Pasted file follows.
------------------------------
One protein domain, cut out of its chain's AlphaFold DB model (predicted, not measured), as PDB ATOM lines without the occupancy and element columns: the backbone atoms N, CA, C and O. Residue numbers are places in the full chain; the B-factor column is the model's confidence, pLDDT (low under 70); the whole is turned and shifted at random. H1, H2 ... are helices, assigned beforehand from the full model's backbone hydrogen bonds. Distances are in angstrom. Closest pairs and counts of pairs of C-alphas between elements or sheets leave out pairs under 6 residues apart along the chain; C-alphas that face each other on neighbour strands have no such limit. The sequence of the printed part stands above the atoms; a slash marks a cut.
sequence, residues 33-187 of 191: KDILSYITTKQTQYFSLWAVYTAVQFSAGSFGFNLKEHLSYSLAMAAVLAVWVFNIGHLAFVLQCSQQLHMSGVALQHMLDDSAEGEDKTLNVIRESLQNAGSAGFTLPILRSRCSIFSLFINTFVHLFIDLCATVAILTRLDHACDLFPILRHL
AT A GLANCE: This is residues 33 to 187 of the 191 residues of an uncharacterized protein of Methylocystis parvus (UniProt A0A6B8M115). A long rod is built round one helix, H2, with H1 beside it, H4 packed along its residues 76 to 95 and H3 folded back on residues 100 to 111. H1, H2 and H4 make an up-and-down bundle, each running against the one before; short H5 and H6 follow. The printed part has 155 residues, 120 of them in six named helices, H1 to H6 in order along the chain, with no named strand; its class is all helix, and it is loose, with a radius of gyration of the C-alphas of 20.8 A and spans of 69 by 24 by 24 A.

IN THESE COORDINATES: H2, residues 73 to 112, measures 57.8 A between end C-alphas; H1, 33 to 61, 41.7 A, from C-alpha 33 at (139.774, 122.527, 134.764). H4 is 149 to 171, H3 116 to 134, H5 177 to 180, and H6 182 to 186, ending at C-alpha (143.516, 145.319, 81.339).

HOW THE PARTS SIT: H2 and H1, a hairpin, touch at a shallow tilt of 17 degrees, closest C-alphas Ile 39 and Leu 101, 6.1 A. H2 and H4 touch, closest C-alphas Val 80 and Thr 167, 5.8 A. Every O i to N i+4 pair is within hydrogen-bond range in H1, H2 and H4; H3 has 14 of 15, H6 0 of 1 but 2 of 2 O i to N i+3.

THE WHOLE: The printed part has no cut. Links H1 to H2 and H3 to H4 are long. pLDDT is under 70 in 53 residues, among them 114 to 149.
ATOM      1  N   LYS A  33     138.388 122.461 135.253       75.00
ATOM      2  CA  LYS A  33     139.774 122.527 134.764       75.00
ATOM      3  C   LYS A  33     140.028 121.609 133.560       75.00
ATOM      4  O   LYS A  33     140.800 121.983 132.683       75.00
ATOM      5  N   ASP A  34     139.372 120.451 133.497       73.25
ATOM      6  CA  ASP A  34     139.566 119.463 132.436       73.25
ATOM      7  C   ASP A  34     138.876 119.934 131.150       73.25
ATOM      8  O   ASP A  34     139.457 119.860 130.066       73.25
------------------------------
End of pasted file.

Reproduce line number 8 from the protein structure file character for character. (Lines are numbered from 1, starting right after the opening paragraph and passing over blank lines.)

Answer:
ATOM      3  C   LYS A  33     140.028 121.609 133.560       75.00